Decide to become a homeowner and, inevitably, you'll have to confront your credit score. You can try to improve your odds of qualifying for a home loan by saving more for a bigger down payment, but your credit score is the most important factor in determining what interest rate you'll pay — or whether you qualify for a mortgage at all. Associated Press
What is FICO?
Your credit score, or FICO score, is derived from your history of taking on debt and paying it off. Make the wrong financial move in the weeks or even months before you sit down to buy that dream home and you could end up paying a lot more for your loan.
FICO scores range between 300 and 850. The national median FICO score is around 720-723, according to Fair Isaac.
Unless you are a first-time buyer or have a large down payment, lenders will want to see a FICO score of 680 or higher, says Robert Satnick, chairman of the California Mortgage Bankers Association and CEO of Prime Financial Services in Van Nuys, Calif.
See where you stand
The reports show how much you owe, what kind of debt you have, and your bill-paying habits. They also show any serious credit problems, such as a bankruptcy. How your FICO score is generated depends on your credit history, which is collected by three major credit reporting agencies: Equifax Inc., Experian Group and TransUnion LLC.
To get the FICO score mortgage lenders use when they evaluate your loan, go to myfico.com, a unit of Fair Isaac. Obtaining a FICO score and credit report from one of the credit bureaus costs $15.95; the combination of all three scores and reports costs $47.85.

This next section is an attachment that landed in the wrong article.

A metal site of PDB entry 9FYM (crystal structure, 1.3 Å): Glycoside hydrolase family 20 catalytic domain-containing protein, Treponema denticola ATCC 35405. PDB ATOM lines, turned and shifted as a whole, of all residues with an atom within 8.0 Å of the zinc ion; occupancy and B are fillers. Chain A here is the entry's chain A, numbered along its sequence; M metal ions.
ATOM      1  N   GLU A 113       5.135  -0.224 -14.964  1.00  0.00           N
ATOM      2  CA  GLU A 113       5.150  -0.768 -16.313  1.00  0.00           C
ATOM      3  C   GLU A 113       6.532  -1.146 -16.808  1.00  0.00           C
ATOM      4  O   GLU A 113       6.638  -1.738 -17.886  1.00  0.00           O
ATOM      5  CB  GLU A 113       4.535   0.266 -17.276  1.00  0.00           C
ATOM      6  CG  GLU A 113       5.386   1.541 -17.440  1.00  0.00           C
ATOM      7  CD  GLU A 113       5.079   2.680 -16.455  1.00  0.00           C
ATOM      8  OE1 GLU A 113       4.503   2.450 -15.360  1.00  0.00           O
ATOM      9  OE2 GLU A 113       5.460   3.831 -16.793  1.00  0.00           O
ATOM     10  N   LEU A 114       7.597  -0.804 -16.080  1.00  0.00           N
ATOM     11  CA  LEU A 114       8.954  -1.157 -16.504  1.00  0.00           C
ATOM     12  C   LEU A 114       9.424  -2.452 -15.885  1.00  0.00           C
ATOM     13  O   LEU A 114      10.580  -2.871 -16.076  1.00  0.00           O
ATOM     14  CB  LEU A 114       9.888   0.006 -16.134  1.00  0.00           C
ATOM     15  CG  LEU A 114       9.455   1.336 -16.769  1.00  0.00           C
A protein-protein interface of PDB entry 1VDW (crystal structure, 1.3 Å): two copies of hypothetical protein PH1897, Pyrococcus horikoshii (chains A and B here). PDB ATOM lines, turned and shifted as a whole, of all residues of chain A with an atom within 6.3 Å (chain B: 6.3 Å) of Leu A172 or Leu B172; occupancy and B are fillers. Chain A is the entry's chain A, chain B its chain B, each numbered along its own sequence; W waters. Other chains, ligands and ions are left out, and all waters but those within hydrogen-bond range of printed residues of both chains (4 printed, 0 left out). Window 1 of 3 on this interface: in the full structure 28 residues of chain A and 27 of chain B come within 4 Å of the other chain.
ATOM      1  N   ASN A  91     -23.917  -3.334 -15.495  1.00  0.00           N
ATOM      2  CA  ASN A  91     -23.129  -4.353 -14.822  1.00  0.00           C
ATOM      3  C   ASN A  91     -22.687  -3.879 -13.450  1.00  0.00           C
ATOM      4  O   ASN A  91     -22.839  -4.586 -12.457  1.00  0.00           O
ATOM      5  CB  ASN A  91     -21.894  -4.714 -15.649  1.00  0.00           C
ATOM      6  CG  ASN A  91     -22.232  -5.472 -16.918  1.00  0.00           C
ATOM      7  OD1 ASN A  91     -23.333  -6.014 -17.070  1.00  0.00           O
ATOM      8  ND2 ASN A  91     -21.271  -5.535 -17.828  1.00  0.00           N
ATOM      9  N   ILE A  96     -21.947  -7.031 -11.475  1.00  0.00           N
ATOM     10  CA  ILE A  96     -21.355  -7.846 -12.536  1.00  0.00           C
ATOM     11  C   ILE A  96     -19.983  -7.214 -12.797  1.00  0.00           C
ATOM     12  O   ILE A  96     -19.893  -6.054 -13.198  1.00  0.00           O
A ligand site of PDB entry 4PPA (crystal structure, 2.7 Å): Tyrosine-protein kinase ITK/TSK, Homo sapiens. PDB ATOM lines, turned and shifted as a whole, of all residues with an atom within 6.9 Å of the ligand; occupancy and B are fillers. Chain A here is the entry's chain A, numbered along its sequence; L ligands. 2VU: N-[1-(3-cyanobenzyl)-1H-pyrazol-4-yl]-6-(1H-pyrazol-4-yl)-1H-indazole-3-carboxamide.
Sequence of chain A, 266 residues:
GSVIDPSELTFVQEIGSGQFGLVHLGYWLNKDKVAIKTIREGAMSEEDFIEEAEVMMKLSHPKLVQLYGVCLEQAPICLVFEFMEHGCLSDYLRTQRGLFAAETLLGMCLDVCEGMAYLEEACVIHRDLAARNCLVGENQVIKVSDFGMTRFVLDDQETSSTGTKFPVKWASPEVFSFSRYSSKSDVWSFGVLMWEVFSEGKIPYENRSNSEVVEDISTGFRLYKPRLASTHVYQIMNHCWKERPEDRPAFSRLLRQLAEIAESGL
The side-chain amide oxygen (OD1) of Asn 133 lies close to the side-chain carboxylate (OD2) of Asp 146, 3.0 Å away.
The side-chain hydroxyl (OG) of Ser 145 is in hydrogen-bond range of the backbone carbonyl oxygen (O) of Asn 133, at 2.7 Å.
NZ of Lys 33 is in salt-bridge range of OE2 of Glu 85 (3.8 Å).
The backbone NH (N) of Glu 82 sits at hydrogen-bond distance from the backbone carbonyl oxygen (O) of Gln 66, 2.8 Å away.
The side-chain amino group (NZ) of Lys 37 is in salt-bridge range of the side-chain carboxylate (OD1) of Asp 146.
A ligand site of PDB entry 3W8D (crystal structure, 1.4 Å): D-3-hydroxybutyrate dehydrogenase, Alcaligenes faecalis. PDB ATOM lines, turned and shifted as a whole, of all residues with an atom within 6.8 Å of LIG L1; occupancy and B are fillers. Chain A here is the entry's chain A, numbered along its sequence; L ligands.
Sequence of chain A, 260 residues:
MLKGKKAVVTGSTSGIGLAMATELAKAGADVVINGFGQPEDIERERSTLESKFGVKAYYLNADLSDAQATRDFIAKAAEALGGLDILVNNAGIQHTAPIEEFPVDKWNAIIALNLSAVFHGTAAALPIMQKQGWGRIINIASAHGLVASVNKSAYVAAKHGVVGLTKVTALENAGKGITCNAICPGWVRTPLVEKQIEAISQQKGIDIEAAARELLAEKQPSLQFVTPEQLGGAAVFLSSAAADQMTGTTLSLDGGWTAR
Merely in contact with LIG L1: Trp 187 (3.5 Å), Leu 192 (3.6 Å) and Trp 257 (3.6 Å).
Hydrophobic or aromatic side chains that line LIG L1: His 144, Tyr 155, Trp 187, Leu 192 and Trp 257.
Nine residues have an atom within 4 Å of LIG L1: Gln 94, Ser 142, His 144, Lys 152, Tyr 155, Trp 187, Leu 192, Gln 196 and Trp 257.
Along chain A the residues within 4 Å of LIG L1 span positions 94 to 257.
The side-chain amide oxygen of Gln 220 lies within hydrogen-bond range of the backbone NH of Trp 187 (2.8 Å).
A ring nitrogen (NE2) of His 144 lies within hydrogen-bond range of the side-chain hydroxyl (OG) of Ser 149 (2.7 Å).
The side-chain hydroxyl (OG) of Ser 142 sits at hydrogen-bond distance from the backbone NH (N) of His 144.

Customers can get a free credit report from each of the three credit reporting agencies once a year — www.annualcreditreport.com — but FICO scores are not included.
What affects your score?
The factors are: payment history (35 percent of the score), amount owed (30 percent), mix of credit and installment loans (10 percent), length of credit history (15 percent) and new credit applications. (10 percent).
The weight of variables can vary depending on the makeup of each person's credit file.
How to handle errors
Sometimes errors creep into the credit reporting agencies' records, and these can take weeks or months to fix, especially if the mistake shows up on more than one report.
The credit bureau reports typically include reasons why a credit score isn't higher.
Some issues can be addressed quickly, like paying down balances, but there's no quick fix for derogatory items still on file. Only time can wipe those away.
Generally, the more recent a blemish, the more it will pull down a credit score.
Experts also warn against closing accounts suddenly in an attempt to improve one's score. That merely narrows one's available credit and, depending on how much debt one has, hurts their score, says Virginia "Ginny" Ferguson of the National Association of Mortgage Brokers' credit scoring committee.
How to improve your score
Credit experts say the single best way to improve one's credit score is to make payments on time and keep credit balances at 30 percent or below your total available credit.
People with department store credit cards, in particular, can be susceptible to taking negative hits on their credit score because those cards typically don't have a grace period for repayment and companies will report consumers as late to the credit bureaus even after only one day.
Being reported as past due can whack off 100 points from a credit score, warns Virginia "Ginny" Ferguson, who chairs the National Association of Mortgage Brokers' credit scoring committee. Maxed-out credit cards are another red flag.
So, if possible, aspiring home buyers should pay down or pay off their credit cards, and avoid big credit purchases.